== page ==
Give councils small share of fuel duty to solve road repair backlog, LGA says

Fuel duty should be transferred to councils in the Autumn Statement in order to allow them to fix the road repair backlog, the LGA has argued.

The LGA said that if the government allowed councils to keep 2p a litre of existing fuel duty, it would amount to £1bn a year of additional roads maintenance funding without increasing the duty for motorists.

The government recently promised councils £10m a year for the next five years to fix potholes, but the LGA warned that the road repair backlog has grown so acute that £12bn would be needed to fix it.

Cllr Martin Tett, transport spokesperson for the LGA, said today: “Our roads crisis is only going to get worse unless we address it as a national priority as part of the Autumn Statement.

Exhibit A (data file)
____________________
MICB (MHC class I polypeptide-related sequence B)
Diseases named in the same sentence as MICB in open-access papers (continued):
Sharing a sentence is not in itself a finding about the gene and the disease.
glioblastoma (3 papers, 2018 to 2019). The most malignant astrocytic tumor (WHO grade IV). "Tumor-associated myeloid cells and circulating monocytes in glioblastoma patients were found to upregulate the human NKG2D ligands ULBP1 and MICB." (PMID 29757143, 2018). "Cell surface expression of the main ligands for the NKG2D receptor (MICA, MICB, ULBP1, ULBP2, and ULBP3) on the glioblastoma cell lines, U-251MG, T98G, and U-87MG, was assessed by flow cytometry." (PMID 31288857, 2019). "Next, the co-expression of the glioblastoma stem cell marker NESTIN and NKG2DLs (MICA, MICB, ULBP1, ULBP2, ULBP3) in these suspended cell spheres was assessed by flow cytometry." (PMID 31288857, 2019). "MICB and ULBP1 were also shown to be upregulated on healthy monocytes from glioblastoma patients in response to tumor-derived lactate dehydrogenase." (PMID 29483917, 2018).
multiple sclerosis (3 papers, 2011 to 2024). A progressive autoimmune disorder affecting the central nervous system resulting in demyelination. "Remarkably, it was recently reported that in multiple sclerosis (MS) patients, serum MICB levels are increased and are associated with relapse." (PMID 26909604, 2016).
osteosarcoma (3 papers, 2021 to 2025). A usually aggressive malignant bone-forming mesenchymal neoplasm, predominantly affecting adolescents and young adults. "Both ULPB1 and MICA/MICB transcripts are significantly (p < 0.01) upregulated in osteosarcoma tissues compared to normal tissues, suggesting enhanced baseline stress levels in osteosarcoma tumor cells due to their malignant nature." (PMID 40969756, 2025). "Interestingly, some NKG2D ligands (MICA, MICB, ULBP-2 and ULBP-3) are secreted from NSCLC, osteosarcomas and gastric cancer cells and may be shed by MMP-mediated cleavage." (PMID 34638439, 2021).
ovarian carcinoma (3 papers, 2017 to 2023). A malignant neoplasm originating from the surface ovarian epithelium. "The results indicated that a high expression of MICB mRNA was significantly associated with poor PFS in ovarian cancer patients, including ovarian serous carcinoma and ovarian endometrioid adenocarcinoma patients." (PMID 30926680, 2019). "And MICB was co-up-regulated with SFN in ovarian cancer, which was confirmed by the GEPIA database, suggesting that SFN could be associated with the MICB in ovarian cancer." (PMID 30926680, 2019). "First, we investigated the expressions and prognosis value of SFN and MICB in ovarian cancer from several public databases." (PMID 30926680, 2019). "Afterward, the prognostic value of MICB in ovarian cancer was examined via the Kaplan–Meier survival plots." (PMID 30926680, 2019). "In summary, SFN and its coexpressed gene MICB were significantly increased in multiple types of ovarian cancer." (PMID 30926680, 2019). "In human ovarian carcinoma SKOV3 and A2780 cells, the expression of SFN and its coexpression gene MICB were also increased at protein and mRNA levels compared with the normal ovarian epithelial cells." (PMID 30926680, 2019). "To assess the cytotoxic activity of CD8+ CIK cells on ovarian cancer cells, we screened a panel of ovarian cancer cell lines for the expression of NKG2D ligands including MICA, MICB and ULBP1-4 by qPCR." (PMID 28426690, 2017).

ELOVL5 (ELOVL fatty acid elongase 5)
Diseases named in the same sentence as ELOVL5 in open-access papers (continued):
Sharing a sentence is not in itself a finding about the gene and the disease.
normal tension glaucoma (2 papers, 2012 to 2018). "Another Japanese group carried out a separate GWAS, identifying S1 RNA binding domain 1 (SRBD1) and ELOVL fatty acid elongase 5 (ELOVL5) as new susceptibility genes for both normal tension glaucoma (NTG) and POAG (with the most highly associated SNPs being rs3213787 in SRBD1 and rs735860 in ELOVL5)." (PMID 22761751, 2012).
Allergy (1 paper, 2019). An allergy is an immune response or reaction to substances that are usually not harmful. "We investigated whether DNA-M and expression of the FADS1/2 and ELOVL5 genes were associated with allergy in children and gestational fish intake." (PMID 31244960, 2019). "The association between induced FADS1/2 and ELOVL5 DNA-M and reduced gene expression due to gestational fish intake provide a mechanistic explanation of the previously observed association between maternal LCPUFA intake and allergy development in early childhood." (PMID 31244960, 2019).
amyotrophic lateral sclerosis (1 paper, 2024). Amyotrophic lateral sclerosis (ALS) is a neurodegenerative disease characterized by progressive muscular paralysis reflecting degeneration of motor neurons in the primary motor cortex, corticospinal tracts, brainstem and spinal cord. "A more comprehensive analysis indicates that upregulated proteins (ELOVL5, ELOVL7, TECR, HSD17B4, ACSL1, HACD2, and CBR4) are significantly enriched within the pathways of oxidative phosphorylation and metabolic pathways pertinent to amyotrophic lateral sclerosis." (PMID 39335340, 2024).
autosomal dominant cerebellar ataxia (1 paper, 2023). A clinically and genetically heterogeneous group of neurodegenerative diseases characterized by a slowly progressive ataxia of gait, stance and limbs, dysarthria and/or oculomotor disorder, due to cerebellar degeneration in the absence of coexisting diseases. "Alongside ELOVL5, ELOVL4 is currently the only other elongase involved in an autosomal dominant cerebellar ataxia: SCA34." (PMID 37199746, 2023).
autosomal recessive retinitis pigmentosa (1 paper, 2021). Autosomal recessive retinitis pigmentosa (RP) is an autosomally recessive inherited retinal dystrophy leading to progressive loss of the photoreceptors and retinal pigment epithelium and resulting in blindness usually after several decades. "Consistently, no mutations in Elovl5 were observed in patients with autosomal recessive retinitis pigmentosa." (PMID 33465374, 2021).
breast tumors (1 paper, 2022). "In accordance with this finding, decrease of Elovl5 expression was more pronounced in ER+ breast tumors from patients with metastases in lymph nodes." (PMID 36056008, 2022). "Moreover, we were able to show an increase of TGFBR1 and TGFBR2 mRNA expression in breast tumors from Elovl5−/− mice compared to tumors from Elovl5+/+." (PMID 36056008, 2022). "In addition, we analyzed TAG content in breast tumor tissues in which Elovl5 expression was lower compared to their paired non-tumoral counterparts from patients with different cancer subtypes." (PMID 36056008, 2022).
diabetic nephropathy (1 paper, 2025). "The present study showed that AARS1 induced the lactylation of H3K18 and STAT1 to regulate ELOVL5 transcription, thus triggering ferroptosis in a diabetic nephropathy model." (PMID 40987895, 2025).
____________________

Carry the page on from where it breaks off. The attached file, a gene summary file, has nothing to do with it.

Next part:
“The government's own traffic projections predict a potential increase in local traffic of up to 55% by 2040. Councils desperately need long-term and consistent funding to invest in the resurfacing projects which our road network needs over the next decade.”

The LGA also said there is currently a “gulf” in funding between local and national roads maintenance.

The government invests £1.1m a mile in national roads, compared to just £270,000 a mile in local roads – despite national roads making up just 3% of the network.

The LGA noted that a poll it conducted found that 83% of respondents supported re-investing a small amount of fuel duty in local road maintenance.

Figures from the RAC also show that pothole damage has grown by 125% in the past ten years, and council payouts for pothole damage compensation claims have grown by 9% in the past year.

(Image c. Danny Lawson from PA Wire)

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